That is a pretty valuable realization. To clearly see how you've been an idiot and pinpoint a flow in your thinking. I look forward to these as a sign that I'm learning and growing.

One such realization is this idea of doing everything systematically. The idea of walking the path of entrepreneurship with some grace and elegance.

One of my programming students recently shared this aspiration he has: I really want to code a data structure from scratch. I want to code from memory without looking anything up and I want to see how fast I can do it.

I smiled (and shook my head, inside). I explained that while that's a nice thought, it's not necessary to be able to do that. ever. to be an effective software developer or to have productive career.

(he is smart guy, studious, has a PhD in chemistry and has transitioned to software in the last year. I imagine he could do the above, but that wouldn't be the point)

I recognize this type of thinking. This type of earnestness. Some (misplaced) desire for excellence.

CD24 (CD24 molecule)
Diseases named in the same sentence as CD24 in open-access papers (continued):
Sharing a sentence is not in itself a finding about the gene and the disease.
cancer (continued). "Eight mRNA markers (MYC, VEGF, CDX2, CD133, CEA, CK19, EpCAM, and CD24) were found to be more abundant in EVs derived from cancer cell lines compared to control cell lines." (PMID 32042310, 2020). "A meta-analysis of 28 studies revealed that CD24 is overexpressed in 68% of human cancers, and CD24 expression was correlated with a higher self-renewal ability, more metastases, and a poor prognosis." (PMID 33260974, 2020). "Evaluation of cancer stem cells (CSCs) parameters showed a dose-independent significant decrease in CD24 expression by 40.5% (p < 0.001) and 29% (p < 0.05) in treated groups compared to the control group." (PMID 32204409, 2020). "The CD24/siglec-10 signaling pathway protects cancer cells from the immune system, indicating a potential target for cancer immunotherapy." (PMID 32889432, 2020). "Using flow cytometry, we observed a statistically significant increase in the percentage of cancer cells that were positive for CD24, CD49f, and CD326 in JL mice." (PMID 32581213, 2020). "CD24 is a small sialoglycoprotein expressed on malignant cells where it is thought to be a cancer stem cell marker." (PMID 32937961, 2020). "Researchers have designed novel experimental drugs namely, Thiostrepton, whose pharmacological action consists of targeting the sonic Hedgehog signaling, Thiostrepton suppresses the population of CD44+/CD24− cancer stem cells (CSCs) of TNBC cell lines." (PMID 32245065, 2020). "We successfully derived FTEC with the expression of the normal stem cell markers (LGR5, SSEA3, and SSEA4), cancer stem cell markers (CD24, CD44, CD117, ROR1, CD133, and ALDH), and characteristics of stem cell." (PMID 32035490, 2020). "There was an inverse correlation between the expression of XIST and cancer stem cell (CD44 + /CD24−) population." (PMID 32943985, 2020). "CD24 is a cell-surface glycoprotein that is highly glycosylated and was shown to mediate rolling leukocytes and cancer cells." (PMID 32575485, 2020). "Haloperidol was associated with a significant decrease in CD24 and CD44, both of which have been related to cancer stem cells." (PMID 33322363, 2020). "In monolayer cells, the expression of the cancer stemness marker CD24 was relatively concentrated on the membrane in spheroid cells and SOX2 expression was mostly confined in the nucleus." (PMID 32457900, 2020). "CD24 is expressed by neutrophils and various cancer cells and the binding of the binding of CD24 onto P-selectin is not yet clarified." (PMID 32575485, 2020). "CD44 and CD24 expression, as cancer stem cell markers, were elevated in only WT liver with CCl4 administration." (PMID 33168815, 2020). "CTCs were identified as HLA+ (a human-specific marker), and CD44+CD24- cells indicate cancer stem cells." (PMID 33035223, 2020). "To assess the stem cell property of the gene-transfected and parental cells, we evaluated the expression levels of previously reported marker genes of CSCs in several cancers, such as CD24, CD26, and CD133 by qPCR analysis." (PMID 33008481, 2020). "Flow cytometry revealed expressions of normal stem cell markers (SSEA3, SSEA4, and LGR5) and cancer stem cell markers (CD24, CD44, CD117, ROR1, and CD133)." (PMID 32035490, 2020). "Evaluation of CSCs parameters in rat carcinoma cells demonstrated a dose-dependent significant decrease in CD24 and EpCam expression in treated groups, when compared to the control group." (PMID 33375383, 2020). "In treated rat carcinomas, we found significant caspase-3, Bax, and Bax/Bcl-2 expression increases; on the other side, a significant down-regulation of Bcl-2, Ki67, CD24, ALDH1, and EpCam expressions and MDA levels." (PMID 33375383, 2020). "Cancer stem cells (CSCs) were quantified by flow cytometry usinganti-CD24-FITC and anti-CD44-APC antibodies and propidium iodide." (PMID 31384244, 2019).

Similarly, I can sense that there are things I've been thinking around entrepreneurship that would seem plain naive to someone who's already done this entrepreneur-ing thing in practice before.

In theory, there is no difference between theory and practice. In practice, there is.

I remember this from one my commencement speech. I don't know who was the speaker and what else they said. But I distinctly remember the above words.

In practice, programming is messy. Always will be. No matter how much experience you get. (I know this now, didn't always. There was a time when I thought I was going to learn EVERYTHING and be perfect at it). There is no perfection to be had.

Why would business building be any different. There is only so much I can learn from other's experience. There is only so much I can learn from books and theory. Practice is where it's at.